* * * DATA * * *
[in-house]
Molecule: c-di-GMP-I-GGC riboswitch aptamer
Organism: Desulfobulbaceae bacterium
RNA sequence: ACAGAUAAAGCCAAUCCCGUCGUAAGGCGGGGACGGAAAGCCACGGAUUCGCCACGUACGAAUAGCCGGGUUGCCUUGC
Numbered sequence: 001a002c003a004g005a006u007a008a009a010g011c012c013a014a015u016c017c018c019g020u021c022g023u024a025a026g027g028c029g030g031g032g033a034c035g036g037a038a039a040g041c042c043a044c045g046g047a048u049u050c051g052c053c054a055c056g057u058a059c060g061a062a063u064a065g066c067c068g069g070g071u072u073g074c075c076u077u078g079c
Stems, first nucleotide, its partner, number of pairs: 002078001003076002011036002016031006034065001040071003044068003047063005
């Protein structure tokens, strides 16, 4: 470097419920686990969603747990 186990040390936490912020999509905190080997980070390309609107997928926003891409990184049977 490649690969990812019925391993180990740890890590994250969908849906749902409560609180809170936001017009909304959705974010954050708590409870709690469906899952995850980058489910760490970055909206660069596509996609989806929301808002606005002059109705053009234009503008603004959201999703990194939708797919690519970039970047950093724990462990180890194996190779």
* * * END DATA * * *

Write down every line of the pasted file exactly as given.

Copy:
[in-house]
Molecule: c-di-GMP-I-GGC riboswitch aptamer
Organism: Desulfobulbaceae bacterium
RNA sequence: ACAGAUAAAGCCAAUCCCGUCGUAAGGCGGGGACGGAAAGCCACGGAUUCGCCACGUACGAAUAGCCGGGUUGCCUUGC
Numbered sequence: 001a002c003a004g005a006u007a008a009a010g011c012c013a014a015u016c017c018c019g020u021c022g023u024a025a026g027g028c029g030g031g032g033a034c035g036g037a038a039a040g041c042c043a044c045g046g047a048u049u050c051g052c053c054a055c056g057u058a059c060g061a062a063u064a065g066c067c068g069g070g071u072u073g074c075c076u077u078g079c
Stems, first nucleotide, its partner, number of pairs: 002078001003076002011036002016031006034065001040071003044068003047063005
């Protein structure tokens, strides 16, 4: 470097419920686990969603747990 186990040390936490912020999509905190080997980070390309609107997928926003891409990184049977 490649690969990812019925391993180990740890890590994250969908849906749902409560609180809170936001017009909304959705974010954050708590409870709690469906899952995850980058489910760490970055909206660069596509996609989806929301808002606005002059109705053009234009503008603004959201999703990194939708797919690519970039970047950093724990462990180890194996190779």